I'd never really realised it, but yes, I guess I have been trying to write for particular lecturers (although we don't know in advance who will mark our work. Sometimes it's people we've never seen). I know this because I have a habit of using their notes or slides to structure my writing.

I think this is probably a characteristic of students who are motivated by external things such as the pressing desire to get a good class of degree, so yes, in my view this would definitely correlate with being a mature student. I think also that individuals who have workplace experience or who have been caring for a family before coming to university will be more results-oriented and concerned with efficiency than will school-leavers. Oooh, this is quite a complex one, isn't it? Maybe it warrants its own blog post.

Anyway, the best of luck with your MA and beyond.

Kathy said...

@>------ @>------ @>------
@>------ @>------ @>------
@>------ @>------ @>------
@>------ @>------ @>------

You did ask for 12, didn't you? Just lean your head to the left, think red and pretend it's still yesterday!

I'm really enjoying the development of this project. Your reflections and others' comments are are enlightening and prompt me to many new thoughts of my own ... which I will contribute now and then, I promise!

Anonymous said...

First point: not enjoying negative criticism... I would always try to assure my students that 'correction is not rejection' but of course it FEELS like it! It feels like it when I write and people don't think it's all wonderful and brilliant - and I have been teaching for 27 years now!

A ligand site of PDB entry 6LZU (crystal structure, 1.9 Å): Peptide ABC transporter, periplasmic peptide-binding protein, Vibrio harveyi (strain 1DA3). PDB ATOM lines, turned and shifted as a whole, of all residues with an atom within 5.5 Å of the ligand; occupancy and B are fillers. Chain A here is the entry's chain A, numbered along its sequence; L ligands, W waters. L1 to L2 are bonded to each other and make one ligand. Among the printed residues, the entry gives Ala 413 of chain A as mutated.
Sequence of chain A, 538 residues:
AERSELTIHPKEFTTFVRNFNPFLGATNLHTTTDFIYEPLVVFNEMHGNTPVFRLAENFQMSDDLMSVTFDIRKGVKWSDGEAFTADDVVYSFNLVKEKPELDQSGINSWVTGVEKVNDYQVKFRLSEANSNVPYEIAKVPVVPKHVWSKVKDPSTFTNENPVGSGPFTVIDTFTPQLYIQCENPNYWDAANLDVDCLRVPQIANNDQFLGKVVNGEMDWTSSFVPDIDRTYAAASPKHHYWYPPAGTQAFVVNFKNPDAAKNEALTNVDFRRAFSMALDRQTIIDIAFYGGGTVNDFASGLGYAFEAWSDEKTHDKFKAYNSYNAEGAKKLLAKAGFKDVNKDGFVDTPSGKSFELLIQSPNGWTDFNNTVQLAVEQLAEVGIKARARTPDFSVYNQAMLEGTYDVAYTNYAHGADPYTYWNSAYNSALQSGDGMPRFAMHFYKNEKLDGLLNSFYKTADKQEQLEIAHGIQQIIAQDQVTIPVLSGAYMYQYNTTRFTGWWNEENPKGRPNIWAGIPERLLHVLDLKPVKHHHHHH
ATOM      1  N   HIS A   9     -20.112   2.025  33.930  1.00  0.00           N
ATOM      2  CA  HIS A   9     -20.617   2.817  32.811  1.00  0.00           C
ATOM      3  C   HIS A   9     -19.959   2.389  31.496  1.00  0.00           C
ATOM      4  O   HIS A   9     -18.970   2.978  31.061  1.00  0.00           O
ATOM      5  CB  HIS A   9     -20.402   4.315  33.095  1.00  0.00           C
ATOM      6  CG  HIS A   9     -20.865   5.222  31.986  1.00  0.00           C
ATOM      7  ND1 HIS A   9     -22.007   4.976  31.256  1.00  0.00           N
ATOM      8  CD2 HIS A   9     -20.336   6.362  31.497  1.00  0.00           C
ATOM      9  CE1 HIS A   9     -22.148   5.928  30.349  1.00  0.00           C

Second point - I do think that many of us misunderstand the writing PROCESS itself. I think that I had internalised a vision of writing that hogtied me. I had somehow got the sense that I would listen to the tutor, read something and then fully formed, polished 'final drafts' would pour out of my pen.
If new ideas popped into my head as I wrote that felt like CHEATING and I was somehow ashamed that I had not known that thought before. If I had to cross things out because they nolonger fit - I was ashamed because it was not perfect before...
I think you can see that this model was more than a strait jacket!
It does not acknowledge that wrting is a thinking procees - that we write TO learn - not just write what we have learned.
It fails to acknowledge that drafting and re-drafting are positives not negatives - and that even the material on the cutting room floor is a vital part of getting to the final draft - and not a waste of time or an embarassment to be regretted.
I do try to get this across to other writers (I work in Learning Development) but it is harder now than ever to get this message across - because students have less time than ever to engage...
Best- Sandra

Lynn said...

Thank you, Sandra. I feel that your comments here are extremely perceptive and very important. It's unfortunate that, faced with a choice between being straitjacketed and buffeted by creative chaos, we can prefer the apparent security of the straitjacket. We need to realise what we are really doing - it helps a lot if wise teachers come into our lives and we can make the time to fully engage with them.

Kathy - thank you for the flowers. Just had a chance to stop and smell 'em.